Benefits of Healthy gums September 2009
Healthy gums will give you
something to smile about!
I have a friend who has naturally perfect teeth. It drives me to distraction. All my life I have regularly visited the dentist, tried to eat good food, always brushed my teeth, and still I suffer from various problems. My friend, who seems a lot more haphazard in her approach, has never ever had a filling. Gum disease – she doesn’t know what I am talking about.
It is very frustrating, but sadly my friend is in the minority. Most people suffer various problems with their teeth and gums throughout their lives and today as much attention is being focussed on having healthy gums as having healthy teeth.
This is because recently statistics have shown that the level of gum disease here in the UK is incredibly high. It seems around 90% of us suffer from some form of gum disease at varying times in our life. Gum disease, not tooth decay, is the largest single cause of tooth loss.
Basically, our saliva contains million of bacteria which stick to the surfaces of our teeth and multiply quickly to form layers of plaque. Plaque is at first a soft, colourless substance which is difficult to see
until the coating is quite thick and becomes a white layer. It collects on the surfaces of teeth mainly next to the gums and between the teeth. When left, this plaque can build up on and around the teeth causing tooth decay and gum disease.
If plaque is allowed to build up on teeth, toxins produced by these bacteria inflame the gums. When this happens, you will have gingivitis, the first stage of gum disease. As the plaque builds up and the gums become infected, they become red and swollen and may bleed when brushed. As the gums swell, they leave a space or pocket to form beneath the tooth and of course, as the plaque increases, so does the depth of this pocket. This causes the gums to recede exposing more of the tooth and if left untreated, the pocket can become so large that the tooth may loosen and even have to be removed.
And that is just the first stage of gum disease!
The second stage is periodontitis. This is an advanced stage of gum disease where the bacterial plaque destroys the gums and also the soft tissues which support the teeth and attach them to the jaw. When the inflammation reaches the underlying bone, it is called periodontitis.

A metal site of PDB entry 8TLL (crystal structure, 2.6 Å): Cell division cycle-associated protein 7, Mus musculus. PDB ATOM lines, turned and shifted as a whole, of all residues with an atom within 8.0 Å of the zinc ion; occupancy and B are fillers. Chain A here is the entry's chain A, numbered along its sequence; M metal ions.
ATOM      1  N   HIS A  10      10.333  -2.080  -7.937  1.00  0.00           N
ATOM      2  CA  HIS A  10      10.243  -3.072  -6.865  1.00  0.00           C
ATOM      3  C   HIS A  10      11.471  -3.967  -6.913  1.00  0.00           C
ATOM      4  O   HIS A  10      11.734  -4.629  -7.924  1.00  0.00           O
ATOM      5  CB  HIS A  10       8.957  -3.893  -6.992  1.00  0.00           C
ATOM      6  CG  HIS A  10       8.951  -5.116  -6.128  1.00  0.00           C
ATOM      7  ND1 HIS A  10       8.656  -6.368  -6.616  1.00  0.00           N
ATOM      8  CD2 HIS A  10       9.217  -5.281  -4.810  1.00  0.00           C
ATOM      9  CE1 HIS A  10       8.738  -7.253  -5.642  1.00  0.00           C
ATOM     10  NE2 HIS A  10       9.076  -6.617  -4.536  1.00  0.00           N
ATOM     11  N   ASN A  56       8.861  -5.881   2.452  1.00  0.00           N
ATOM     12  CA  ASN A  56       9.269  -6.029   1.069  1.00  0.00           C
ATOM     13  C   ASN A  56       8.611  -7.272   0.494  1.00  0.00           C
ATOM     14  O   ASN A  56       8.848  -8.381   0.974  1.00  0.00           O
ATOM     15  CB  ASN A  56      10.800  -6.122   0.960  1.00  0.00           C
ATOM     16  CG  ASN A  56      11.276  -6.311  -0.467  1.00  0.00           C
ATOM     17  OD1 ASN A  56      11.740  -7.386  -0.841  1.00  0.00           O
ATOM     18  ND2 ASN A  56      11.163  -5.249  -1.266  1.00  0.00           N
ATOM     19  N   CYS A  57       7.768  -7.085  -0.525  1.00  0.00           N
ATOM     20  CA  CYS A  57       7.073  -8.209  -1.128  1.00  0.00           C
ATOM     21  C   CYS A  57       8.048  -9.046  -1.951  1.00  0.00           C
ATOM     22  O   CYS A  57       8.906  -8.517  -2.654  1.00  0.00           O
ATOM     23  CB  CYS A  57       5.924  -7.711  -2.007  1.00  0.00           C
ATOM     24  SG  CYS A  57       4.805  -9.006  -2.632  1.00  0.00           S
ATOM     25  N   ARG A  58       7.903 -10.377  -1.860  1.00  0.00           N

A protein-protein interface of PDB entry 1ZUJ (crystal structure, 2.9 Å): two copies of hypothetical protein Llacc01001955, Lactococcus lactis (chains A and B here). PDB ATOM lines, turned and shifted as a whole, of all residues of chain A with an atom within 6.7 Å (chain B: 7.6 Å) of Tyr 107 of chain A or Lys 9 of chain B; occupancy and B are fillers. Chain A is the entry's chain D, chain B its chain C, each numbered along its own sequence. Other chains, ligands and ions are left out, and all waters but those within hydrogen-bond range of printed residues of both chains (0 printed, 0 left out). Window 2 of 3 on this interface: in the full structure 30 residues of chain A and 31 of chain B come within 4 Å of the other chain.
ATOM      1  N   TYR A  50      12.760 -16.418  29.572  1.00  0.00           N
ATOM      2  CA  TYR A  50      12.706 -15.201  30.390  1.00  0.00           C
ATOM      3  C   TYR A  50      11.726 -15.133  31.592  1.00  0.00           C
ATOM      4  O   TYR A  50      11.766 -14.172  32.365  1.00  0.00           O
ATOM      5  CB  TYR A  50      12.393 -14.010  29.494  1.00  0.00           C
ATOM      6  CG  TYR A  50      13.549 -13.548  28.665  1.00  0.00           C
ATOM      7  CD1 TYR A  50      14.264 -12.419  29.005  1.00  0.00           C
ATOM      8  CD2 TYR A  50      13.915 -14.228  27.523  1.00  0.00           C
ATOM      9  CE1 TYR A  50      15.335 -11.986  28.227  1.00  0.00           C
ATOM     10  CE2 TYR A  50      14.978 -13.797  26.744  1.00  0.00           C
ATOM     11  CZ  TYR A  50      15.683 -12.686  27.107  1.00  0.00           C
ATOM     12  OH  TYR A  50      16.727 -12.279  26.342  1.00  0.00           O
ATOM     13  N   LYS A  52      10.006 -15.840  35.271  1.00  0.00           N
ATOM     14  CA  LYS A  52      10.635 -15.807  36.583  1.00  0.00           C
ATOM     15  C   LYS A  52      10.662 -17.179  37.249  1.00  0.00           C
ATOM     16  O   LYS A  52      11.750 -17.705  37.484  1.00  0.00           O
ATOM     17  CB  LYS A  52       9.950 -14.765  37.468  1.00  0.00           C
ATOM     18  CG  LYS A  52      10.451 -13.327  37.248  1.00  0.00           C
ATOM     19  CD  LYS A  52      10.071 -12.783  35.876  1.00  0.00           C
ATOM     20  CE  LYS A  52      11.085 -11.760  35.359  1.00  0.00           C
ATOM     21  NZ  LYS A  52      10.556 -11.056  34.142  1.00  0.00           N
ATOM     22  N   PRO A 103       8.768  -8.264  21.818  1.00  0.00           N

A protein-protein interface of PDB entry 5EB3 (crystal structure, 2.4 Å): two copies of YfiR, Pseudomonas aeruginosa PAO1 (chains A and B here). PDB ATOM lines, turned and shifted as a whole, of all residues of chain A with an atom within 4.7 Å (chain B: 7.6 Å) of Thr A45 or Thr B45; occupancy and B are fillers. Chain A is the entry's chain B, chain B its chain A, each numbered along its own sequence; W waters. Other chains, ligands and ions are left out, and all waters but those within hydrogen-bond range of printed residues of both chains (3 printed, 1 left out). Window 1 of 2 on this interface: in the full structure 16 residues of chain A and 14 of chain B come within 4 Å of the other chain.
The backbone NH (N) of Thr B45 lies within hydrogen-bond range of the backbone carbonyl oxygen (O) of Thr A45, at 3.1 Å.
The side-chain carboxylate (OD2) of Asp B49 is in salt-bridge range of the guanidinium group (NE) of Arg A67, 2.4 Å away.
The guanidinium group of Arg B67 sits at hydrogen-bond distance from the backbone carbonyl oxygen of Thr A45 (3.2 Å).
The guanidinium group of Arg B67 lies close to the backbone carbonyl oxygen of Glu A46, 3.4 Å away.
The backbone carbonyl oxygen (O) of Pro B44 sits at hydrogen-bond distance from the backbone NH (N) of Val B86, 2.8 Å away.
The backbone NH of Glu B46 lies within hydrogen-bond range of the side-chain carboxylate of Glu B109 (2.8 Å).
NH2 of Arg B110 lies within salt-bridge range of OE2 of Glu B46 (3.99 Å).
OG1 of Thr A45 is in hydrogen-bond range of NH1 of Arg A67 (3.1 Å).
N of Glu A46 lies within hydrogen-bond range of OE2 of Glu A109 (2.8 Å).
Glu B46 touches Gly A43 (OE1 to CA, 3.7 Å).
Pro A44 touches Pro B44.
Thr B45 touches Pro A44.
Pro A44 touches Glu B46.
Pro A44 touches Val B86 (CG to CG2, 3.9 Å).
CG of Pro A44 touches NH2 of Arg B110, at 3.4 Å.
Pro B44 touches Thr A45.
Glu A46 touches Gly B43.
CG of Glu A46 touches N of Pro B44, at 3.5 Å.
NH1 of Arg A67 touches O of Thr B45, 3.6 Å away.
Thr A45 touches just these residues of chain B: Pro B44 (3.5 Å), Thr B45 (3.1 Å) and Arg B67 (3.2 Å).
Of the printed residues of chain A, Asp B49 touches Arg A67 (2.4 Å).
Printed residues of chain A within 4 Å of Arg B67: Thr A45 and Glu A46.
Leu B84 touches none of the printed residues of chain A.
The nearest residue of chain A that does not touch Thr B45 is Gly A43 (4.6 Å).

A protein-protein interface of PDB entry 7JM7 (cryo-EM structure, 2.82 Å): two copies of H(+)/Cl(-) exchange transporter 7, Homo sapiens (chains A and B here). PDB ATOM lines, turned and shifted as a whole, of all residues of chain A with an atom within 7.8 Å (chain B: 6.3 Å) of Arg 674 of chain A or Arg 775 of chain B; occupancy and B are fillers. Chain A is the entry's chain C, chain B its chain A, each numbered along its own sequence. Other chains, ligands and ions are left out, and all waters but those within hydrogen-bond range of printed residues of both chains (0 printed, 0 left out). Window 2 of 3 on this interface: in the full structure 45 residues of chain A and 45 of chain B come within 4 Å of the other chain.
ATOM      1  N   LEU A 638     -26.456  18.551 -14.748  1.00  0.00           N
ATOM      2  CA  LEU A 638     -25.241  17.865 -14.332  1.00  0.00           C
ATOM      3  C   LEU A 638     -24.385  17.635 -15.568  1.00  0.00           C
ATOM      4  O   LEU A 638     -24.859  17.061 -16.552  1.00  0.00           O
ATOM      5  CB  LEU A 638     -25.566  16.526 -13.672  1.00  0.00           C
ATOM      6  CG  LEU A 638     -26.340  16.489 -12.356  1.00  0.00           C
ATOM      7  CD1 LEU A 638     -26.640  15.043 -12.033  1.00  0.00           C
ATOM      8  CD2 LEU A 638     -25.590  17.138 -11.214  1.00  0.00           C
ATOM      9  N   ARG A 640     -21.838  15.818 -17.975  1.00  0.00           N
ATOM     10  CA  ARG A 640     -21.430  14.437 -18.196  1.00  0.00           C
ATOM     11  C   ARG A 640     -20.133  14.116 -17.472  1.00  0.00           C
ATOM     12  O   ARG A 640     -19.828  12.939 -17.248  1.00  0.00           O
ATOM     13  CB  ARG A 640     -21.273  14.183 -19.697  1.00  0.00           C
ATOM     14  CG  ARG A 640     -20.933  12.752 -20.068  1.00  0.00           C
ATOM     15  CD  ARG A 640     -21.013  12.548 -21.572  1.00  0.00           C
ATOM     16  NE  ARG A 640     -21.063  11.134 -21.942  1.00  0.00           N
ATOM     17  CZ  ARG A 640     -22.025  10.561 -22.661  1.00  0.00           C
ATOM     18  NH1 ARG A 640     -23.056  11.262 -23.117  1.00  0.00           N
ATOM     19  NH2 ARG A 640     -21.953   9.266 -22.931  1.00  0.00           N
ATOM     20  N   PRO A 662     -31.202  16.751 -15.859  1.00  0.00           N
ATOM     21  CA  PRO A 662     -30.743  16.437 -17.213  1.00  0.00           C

Periodontal disease can sometimes go unnoticed until it is quite advanced; but there are clear warning signs. These include red, swollen or bleeding gums; bad breath or a bad taste in the mouth; gum recession and teeth moving slightly apart. The teeth can look longer as the gums recede. Loose teeth of course are the final clear indications that you have this disease.
Brushing your teeth.
Yawn! – we have all been told so many times how to brush our teeth and look after our oral hygiene. But how many of us can truthfully admit we have never skimped on brushing our teeth, in the morning late when we are rushing to get out somewhere; in the evening after a nice party. Brushing our teeth is so easy to do in a slaphappy manner and feel we have done the job!
But when you think about the problems caused by gum disease, it makes spending that extra time on oral hygiene really really important. If you can get into a regular routine suddenly it will all become easier and seem to take a lot less time.
Most dentists now offer a hygienist service; this was unknown when I was a child. A regular visit to the hygienist is as important as a regular visit to the dentist. The hygienist will help direct you on the best way to look after your teeth and gums, from the choice of the right toothbrush (soft is often better) to the use of floss or the new interdental brushes that are so much easier to handle.
Hygienists can also advise you on all the products you can buy such as mouthwashes, sprays and dental gels.
There are a range of new products coming out all the time such as the new Corsodyl Daily gum and tooth Paste. This has been developed specifically to look after your gums as well as your teeth; it doesn’t taste anything like normal toothpaste but it is very pleasant. The new Colgate 360 toothbrush has been designed to remove plaque from gums as well as teeth and the company has also worked in partnership with the British Dental Association to produce a number of specific guides to help look after teeth and gums. The British Dental Health Foundation has lots of information about oral hygiene including information about hygienists.
It is never too late to start looking after your gums – and having a really healthy mouth will definitely give you something to smile about!
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